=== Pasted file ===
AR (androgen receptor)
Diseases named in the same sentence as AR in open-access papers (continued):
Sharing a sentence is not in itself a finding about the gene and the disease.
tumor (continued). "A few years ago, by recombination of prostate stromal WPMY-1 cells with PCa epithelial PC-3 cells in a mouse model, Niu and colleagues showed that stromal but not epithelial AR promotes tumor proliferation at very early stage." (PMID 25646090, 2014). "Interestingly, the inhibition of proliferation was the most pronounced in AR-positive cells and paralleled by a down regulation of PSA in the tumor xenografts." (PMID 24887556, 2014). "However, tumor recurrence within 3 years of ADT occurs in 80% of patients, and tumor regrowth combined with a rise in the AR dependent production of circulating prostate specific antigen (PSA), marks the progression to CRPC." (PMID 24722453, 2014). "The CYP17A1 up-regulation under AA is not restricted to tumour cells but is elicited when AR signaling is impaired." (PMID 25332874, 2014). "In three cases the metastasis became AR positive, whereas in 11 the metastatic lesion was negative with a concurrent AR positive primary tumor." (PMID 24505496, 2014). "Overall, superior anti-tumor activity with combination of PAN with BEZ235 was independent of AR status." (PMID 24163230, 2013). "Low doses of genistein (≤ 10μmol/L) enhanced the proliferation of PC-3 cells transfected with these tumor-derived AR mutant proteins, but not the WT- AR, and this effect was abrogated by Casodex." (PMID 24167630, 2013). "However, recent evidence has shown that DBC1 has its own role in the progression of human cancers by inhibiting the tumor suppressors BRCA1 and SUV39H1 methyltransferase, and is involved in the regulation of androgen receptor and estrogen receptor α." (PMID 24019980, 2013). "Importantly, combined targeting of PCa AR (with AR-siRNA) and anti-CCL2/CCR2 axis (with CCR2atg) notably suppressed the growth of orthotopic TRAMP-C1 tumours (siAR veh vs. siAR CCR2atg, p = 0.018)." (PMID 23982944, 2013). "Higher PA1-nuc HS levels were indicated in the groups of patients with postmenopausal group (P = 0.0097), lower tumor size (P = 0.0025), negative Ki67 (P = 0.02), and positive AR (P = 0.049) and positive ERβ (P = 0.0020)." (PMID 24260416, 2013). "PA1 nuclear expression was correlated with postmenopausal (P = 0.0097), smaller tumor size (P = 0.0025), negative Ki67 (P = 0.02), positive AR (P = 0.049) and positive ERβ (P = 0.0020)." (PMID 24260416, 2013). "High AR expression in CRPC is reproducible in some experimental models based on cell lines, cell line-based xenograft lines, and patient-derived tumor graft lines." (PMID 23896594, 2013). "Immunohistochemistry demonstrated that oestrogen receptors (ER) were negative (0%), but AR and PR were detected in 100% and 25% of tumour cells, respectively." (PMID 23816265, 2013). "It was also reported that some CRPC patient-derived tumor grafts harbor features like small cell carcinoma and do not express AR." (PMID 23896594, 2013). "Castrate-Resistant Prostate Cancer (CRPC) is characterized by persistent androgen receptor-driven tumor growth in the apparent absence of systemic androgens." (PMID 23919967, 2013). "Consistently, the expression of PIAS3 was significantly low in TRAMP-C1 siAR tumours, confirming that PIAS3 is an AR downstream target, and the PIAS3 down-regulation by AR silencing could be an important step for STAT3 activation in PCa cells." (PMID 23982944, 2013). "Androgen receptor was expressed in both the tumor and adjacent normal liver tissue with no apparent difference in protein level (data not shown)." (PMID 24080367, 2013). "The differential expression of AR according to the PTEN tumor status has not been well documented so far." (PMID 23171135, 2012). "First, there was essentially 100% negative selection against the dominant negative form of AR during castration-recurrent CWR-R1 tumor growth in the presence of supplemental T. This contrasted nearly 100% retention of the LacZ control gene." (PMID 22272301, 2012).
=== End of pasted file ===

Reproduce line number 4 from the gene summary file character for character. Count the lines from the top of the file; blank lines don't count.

tumor (continued). "A few years ago, by recombination of prostate stromal WPMY-1 cells with PCa epithelial PC-3 cells in a mouse model, Niu and colleagues showed that stromal but not epithelial AR promotes tumor proliferation at very early stage." (PMID 25646090, 2014). "Interestingly, the inhibition of proliferation was the most pronounced in AR-positive cells and paralleled by a down regulation of PSA in the tumor xenografts." (PMID 24887556, 2014). "However, tumor recurrence within 3 years of ADT occurs in 80% of patients, and tumor regrowth combined with a rise in the AR dependent production of circulating prostate specific antigen (PSA), marks the progression to CRPC." (PMID 24722453, 2014). "The CYP17A1 up-regulation under AA is not restricted to tumour cells but is elicited when AR signaling is impaired." (PMID 25332874, 2014). "In three cases the metastasis became AR positive, whereas in 11 the metastatic lesion was negative with a concurrent AR positive primary tumor." (PMID 24505496, 2014). "Overall, superior anti-tumor activity with combination of PAN with BEZ235 was independent of AR status." (PMID 24163230, 2013). "Low doses of genistein (≤ 10μmol/L) enhanced the proliferation of PC-3 cells transfected with these tumor-derived AR mutant proteins, but not the WT- AR, and this effect was abrogated by Casodex." (PMID 24167630, 2013). "However, recent evidence has shown that DBC1 has its own role in the progression of human cancers by inhibiting the tumor suppressors BRCA1 and SUV39H1 methyltransferase, and is involved in the regulation of androgen receptor and estrogen receptor α." (PMID 24019980, 2013). "Importantly, combined targeting of PCa AR (with AR-siRNA) and anti-CCL2/CCR2 axis (with CCR2atg) notably suppressed the growth of orthotopic TRAMP-C1 tumours (siAR veh vs. siAR CCR2atg, p = 0.018)." (PMID 23982944, 2013). "Higher PA1-nuc HS levels were indicated in the groups of patients with postmenopausal group (P = 0.0097), lower tumor size (P = 0.0025), negative Ki67 (P = 0.02), and positive AR (P = 0.049) and positive ERβ (P = 0.0020)." (PMID 24260416, 2013). "PA1 nuclear expression was correlated with postmenopausal (P = 0.0097), smaller tumor size (P = 0.0025), negative Ki67 (P = 0.02), positive AR (P = 0.049) and positive ERβ (P = 0.0020)." (PMID 24260416, 2013). "High AR expression in CRPC is reproducible in some experimental models based on cell lines, cell line-based xenograft lines, and patient-derived tumor graft lines." (PMID 23896594, 2013). "Immunohistochemistry demonstrated that oestrogen receptors (ER) were negative (0%), but AR and PR were detected in 100% and 25% of tumour cells, respectively." (PMID 23816265, 2013). "It was also reported that some CRPC patient-derived tumor grafts harbor features like small cell carcinoma and do not express AR." (PMID 23896594, 2013). "Castrate-Resistant Prostate Cancer (CRPC) is characterized by persistent androgen receptor-driven tumor growth in the apparent absence of systemic androgens." (PMID 23919967, 2013). "Consistently, the expression of PIAS3 was significantly low in TRAMP-C1 siAR tumours, confirming that PIAS3 is an AR downstream target, and the PIAS3 down-regulation by AR silencing could be an important step for STAT3 activation in PCa cells." (PMID 23982944, 2013). "Androgen receptor was expressed in both the tumor and adjacent normal liver tissue with no apparent difference in protein level (data not shown)." (PMID 24080367, 2013). "The differential expression of AR according to the PTEN tumor status has not been well documented so far." (PMID 23171135, 2012). "First, there was essentially 100% negative selection against the dominant negative form of AR during castration-recurrent CWR-R1 tumor growth in the presence of supplemental T. This contrasted nearly 100% retention of the LacZ control gene." (PMID 22272301, 2012).